G-CSF is a well known hematopoietic cytokine and a major regulator of neutrophil homeostasis (Anderlini et al., 1996; Liu et al., 1996; Basu et al., 2002; Cottler-Fox et al., 2003; Gregory et al., 2007; Greenbaum and Link, 2011). G-CSF is used clinically to restore neutrophil numbers in neutropenia-related pneumonia patients by stimulating the BM to produce more neutrophils. G-CSF also plays a critical role in homeostatic regulation of neutrophil production by efferocytosis (clearance of apoptotic neutrophils; Bratton and Henson, 2011; Poon et al., 2014). Neutrophil production needs to match neutrophil elimination to maintain approximately constant circulating numbers. Efferocytosis of apoptotic neutrophils in tissues by macrophages and dendritic cells leads to reduced phagocyte secretion of IL-23, a cytokine controlling IL-17 production by γ-δ T cells and unconventional α-β T cells. IL-17, in turn, regulates granulopoiesis through G-CSF (Stark et al., 2005; Smith et al., 2007). The current dogma proposes that G-CSF is an important proinflammatory cytokine (Eyles et al., 2008; Cornish et al., 2009; Vlahos et al., 2010). Our result that G-CSF negatively regulates neutrophil mobilization is somewhat surprising. A similar effect was also observed in an E. coli pneumonia model in which G-CSF treatment paradoxically decreased circulating neutrophil counts, resulting in reduced host defense, impaired bacterial killing, and thus aggravated pulmonary injury (Karzai et al., 1999). We demonstrated that G-CSF does not synergize with CXCR2 chemokines to induce neutrophil mobilization during early-phase infection. Instead, it inhibits CXCR2-mediated rapid neutrophil mobilization. In multiple clinical studies, G-CSF is elevated upon sepsis/severe bacterial infection. However, it is produced relatively late compared with KC and MIP-2 in mice. This ensures that the initial CXCR2-mediated neutrophil mobilization can occur at maximal levels without G-CSF–induced inhibition. Rapid release of neutrophils into the circulation then leads to maximal neutrophil recruitment to the site of infection and, in doing so, maximizes the bactericidal capability of the host. At later stages of infection, G-CSF is produced to suppress CXCR2-mediated rapid neutrophil mobilization and to initiate more controlled regulation characterized by accelerated granulopoiesis and G-CSF–mediated slow neutrophil mobilization from the BM.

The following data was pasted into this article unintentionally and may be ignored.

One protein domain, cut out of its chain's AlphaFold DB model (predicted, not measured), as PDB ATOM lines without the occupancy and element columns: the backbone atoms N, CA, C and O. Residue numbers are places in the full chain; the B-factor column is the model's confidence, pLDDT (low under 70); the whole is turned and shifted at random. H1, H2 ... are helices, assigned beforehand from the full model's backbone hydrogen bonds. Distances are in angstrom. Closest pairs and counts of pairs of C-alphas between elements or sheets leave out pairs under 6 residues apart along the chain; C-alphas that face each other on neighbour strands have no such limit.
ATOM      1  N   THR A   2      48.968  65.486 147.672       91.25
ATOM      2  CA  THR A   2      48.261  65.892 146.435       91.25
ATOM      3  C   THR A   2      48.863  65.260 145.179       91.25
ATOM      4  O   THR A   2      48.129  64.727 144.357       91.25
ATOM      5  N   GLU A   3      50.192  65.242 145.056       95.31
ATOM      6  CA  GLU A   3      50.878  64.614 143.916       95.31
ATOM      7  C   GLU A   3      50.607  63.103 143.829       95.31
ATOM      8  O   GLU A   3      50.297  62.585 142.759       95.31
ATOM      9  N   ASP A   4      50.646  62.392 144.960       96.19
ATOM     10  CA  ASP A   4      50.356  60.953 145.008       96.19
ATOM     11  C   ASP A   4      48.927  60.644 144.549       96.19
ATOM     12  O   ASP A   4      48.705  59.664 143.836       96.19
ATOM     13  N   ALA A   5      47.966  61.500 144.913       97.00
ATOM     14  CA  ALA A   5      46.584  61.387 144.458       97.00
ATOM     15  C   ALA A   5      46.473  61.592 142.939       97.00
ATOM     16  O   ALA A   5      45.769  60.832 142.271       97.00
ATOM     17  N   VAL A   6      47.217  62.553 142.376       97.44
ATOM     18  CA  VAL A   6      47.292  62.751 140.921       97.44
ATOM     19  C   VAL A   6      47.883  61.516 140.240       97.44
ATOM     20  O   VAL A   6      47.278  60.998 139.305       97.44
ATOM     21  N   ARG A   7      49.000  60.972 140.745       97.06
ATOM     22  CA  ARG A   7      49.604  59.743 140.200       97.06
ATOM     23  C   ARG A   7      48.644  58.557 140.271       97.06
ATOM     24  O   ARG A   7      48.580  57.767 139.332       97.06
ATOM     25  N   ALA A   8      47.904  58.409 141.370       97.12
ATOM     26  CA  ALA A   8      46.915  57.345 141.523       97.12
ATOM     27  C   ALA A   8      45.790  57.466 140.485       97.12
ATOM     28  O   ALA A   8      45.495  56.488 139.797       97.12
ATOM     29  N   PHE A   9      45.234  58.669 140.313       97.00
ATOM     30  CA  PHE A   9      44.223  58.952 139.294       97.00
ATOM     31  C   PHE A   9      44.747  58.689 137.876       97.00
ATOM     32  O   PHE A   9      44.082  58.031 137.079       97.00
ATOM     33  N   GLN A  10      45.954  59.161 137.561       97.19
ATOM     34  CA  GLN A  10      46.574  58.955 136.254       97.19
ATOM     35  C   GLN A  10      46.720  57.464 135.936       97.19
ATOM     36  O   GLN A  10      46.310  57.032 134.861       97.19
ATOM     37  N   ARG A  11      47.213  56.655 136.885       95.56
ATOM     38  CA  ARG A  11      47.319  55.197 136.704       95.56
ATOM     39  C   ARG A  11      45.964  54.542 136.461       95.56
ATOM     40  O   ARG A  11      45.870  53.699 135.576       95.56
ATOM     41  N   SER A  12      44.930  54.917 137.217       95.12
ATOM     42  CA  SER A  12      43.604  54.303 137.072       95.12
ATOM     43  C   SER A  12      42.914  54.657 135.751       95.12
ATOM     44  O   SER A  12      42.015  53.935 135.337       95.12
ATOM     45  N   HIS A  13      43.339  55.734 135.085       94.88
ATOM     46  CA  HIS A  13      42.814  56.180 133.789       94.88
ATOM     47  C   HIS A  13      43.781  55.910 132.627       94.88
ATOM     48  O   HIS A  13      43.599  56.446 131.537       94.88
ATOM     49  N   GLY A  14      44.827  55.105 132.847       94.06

Although G-CSF has been routinely used to treat neutropenia, transient neutropenia often occurs shortly after G-CSF administration. A recent study suggests that this transient neutropenia is mainly caused by neutrophil accumulation in pulmonary vasculature (DeJesus et al., 2011) and might be mediated by leukocyte integrin activation after G-CSF administration (Donahue et al., 2011). Our results indicate that G-CSF–induced inhibition of CXCR2 signaling may be an alternative mechanism leading to G-CSF–elicited transient neutropenia.
Absolute neutrophil counts in the PB reflect the body’s neutrophil supply under normal steady-state conditions. However, when neutrophils are produced under stress conditions such as drug treatment, infection, chemotherapy, or hematopoietic transplantation, neutrophil tissue repopulation and functional capacity becomes a more reliable proxy for neutrophil supply and restoration of innate immune protection (Cheretakis et al., 2006; Devi et al., 2013). CXCR2-mediated cell signaling is important for not only neutrophil mobilization from the BM, but also for various neutrophil functions such as polarization, reactive oxygen species production, chemotaxis, and survival. It controls neutrophil trafficking, accumulation, and function in host defense. Thus, G-CSF negatively regulating CXCR2 signaling indicates a novel mechanism by which neutrophil recruitment and function are regulated by G-CSF in innate immunity.
In summary, our results provide evidence that, although commonly used to increase granulocyte production in the BM and to promote their mobilization, G-CSF has a negative effect on CXCR2-mediated neutrophil mobilization from the BM at a very early phase of acute inflammation. By negatively regulating CXCR2-elicited signaling, G-CSF also suppresses neutrophil activation and function. This study reveals a novel cellular mechanism for regulating neutrophil homeostasis and function during acute infection and inflammation. Neutrophils are involved in numerous pathological conditions, many of which result from homeostatic imbalance. Our findings may lead to new therapeutic strategies for the treatment of a variety of hematological, infectious, and inflammatory diseases.